This Week In Techdirt History: June 8th - 14th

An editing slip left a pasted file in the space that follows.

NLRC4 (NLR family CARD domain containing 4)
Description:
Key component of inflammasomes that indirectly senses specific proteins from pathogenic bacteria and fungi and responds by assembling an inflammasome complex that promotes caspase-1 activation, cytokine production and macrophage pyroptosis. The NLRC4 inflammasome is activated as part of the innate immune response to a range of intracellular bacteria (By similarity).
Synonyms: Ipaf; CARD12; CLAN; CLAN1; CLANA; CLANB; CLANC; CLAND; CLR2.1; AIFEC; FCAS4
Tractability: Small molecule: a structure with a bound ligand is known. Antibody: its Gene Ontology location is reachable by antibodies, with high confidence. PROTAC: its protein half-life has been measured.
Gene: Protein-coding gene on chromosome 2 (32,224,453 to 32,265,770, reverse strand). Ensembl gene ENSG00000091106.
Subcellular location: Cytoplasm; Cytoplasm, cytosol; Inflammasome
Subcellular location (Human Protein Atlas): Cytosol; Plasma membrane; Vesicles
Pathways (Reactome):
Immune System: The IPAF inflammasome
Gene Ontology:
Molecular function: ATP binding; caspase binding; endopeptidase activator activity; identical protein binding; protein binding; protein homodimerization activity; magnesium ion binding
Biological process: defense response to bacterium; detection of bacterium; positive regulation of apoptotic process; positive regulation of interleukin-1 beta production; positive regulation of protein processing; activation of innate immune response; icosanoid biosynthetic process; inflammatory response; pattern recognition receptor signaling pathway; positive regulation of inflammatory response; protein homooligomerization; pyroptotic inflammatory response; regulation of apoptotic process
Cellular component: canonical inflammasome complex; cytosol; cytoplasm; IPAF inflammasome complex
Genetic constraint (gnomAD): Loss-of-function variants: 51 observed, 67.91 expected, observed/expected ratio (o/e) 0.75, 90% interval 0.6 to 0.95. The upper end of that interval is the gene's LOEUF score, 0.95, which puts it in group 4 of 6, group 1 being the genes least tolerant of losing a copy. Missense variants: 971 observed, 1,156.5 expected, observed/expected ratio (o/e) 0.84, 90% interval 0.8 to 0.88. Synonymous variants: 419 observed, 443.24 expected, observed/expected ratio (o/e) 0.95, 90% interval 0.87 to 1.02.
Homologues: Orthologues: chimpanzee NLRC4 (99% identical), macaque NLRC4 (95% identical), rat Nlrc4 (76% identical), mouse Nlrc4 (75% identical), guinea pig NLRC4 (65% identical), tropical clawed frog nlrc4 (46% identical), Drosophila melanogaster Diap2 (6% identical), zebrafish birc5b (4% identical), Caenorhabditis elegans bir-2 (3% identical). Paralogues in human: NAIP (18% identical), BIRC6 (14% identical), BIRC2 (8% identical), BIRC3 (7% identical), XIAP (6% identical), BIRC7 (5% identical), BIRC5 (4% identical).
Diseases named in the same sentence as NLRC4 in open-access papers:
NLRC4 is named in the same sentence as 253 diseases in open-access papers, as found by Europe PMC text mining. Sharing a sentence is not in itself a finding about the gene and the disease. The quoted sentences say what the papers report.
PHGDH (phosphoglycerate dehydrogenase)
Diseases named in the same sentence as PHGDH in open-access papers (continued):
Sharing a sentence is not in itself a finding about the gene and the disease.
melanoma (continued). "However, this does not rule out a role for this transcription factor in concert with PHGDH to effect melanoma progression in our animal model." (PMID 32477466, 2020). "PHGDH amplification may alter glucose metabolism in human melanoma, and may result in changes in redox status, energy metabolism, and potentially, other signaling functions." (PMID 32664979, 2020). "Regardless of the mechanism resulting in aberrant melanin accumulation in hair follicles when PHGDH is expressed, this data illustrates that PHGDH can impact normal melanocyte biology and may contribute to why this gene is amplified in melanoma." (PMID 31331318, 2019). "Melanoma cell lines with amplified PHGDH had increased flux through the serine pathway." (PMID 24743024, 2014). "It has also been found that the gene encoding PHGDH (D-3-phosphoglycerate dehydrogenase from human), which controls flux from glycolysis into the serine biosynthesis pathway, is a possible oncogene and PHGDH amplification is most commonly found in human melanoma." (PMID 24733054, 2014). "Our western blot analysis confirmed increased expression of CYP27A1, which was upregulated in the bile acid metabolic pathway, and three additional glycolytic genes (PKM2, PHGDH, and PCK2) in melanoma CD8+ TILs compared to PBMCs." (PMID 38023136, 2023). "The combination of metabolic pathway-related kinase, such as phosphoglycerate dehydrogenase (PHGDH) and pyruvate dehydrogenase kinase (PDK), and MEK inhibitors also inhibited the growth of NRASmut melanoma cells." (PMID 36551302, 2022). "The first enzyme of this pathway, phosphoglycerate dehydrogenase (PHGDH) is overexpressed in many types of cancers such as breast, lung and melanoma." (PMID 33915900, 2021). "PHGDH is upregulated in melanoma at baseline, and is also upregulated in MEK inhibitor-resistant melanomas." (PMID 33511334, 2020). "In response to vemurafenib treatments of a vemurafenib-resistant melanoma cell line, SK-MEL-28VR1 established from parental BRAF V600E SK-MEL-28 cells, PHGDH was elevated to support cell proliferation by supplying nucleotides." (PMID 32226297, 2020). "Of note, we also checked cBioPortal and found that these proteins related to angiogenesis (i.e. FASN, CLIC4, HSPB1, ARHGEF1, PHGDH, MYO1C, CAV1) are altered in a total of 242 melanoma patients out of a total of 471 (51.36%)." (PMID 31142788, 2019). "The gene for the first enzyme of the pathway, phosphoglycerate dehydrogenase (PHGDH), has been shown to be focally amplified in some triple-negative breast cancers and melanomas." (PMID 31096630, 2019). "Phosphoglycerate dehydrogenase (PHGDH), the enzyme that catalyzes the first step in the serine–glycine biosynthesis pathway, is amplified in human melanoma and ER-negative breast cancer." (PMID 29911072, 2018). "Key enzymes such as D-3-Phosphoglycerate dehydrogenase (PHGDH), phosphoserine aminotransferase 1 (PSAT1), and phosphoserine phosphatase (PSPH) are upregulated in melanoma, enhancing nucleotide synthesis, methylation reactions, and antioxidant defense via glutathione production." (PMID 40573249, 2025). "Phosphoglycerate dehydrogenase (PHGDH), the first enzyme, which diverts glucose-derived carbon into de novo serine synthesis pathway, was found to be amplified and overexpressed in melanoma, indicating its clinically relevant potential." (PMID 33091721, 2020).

Five Years AgoThis week in 2013, as dissection of the NSA leaks continued, we began to take a closer look at the secret FISA courts — which the DOJ didn't want anyone knowing about, even as a former FISC judge explained that he quit the court because it was out of control. We began to understand more about just how much the agency could learn from metadata, and saw the emergence of the silly argument that Facebook usage means people don't care about privacy. The NSA faced cultural backlash, with recruiters smacked down by university students and a disinvitation from the DEF CON conference. Then, the leaks revealed the NSA's cozy relationship with telcos and Microsoft — collaboration the agency cutely referred to as "team sports".Ten Years AgoThis week in 2008, it became more and more clear how the entertainment industry was trying to use ACTA to sneak through copyright extension, and we balked at the capitulation of some computer makers to the RIAA's demands by disabling sound recording capabilities. We saw a mixed ruling in a case over limitations on the DMCA's anti-circumvention clause, a ruling from a German court saying that open WiFi owners are not responsible for file sharing done by users, and a massive backlash against Sweden's internet spying bill.Fifteen Years AgoThis week in 2003, we saw an important ruling in favor of displaying thumbnails of copyrighted images. The RIAA launched an expected lawsuit against a Spanish site that claimed to offer legal downloads, a group of webcasters was threatening to sue the RIAA if they won't renegotiate royalty rates, and Kazaa failed with its wild swing at an antitrust lawsuit against the entertainment industry, while we took a look at the growing industry of folks getting rich by selling anti-filesharing services.
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